Who put love in Slovenia, a pocket-sized country squeezed between Austria, Hungary, Italy and Croatia? While roaming central Europe, your KC reporter was delighted by its capital Ljubljana, a city of 200,000 with its old town centre built around a picturesque canal system. Mountains are visible all round in the distance.
Town buildings offer an impressive mix of architectural styles, and one man is responsible for much of it. Local architect Joze Plecnik made a reputation renovating massive Prague castle in the 1920s. After architectural pilgrimages in Europe and teaching architecture in Prague, he returned home and had design commissions for many buildings in Ljubljana. He and Le Corbusier were outspokenly critical of each other’s ideas.
Plecnik had no family, apparently no lovers, and even declined a marriage proposal so as to concentrate on his work. His preserved studio home is where he worked obsessively, supported by a loyal housekeeper. The house reflects a singular mind, with many design details to suit his daily habits and quirks. Visitors were received in a back room without seats and given short thrift. His single bed was set in the study with his desk. Important guests were invited into a small inner sanctum.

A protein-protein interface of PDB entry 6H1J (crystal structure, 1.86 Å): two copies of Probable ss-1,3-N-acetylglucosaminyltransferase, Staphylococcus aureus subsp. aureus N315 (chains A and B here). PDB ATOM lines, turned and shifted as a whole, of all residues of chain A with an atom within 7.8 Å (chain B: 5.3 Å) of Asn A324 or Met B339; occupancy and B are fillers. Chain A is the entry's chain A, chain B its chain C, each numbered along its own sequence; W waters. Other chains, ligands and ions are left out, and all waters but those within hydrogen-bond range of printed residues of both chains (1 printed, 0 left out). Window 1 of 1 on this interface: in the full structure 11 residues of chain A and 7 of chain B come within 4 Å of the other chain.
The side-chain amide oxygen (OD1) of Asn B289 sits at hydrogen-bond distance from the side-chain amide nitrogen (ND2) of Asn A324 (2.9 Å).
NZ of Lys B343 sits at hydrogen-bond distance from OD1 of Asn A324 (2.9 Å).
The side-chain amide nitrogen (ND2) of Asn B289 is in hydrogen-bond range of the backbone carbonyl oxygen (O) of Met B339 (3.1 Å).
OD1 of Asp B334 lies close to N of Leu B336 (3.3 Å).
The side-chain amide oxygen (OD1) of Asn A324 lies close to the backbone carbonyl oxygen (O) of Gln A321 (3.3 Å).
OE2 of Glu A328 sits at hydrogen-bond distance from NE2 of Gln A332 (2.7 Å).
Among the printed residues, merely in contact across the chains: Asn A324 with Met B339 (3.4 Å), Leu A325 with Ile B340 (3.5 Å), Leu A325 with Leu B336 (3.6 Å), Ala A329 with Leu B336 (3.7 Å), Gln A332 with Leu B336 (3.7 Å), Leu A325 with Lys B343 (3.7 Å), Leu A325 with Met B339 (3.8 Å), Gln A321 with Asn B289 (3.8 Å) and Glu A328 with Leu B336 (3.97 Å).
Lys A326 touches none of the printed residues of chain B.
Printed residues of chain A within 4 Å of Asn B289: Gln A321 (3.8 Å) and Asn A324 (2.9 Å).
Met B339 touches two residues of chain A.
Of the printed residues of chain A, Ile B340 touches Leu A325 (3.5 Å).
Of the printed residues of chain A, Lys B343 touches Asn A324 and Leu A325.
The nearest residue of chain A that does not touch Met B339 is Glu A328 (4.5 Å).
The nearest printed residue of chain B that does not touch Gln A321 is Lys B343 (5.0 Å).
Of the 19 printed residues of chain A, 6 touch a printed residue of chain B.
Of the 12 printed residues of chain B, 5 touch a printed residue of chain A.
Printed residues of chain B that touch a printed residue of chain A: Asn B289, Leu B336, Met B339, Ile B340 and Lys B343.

Despite his solitary lifestyle Plecnik was very influential and persuasive in business matters and taught thousands of students. He was forgotten after his death in 1957, until a Pompidou Centre retrospective in 1986 relaunched interest and appreciation of his eclectic work.
Next time in Slovenia I would go further afield to visit the bucolic green countryside and mountains seen only from a train window, including famous Lake Bled.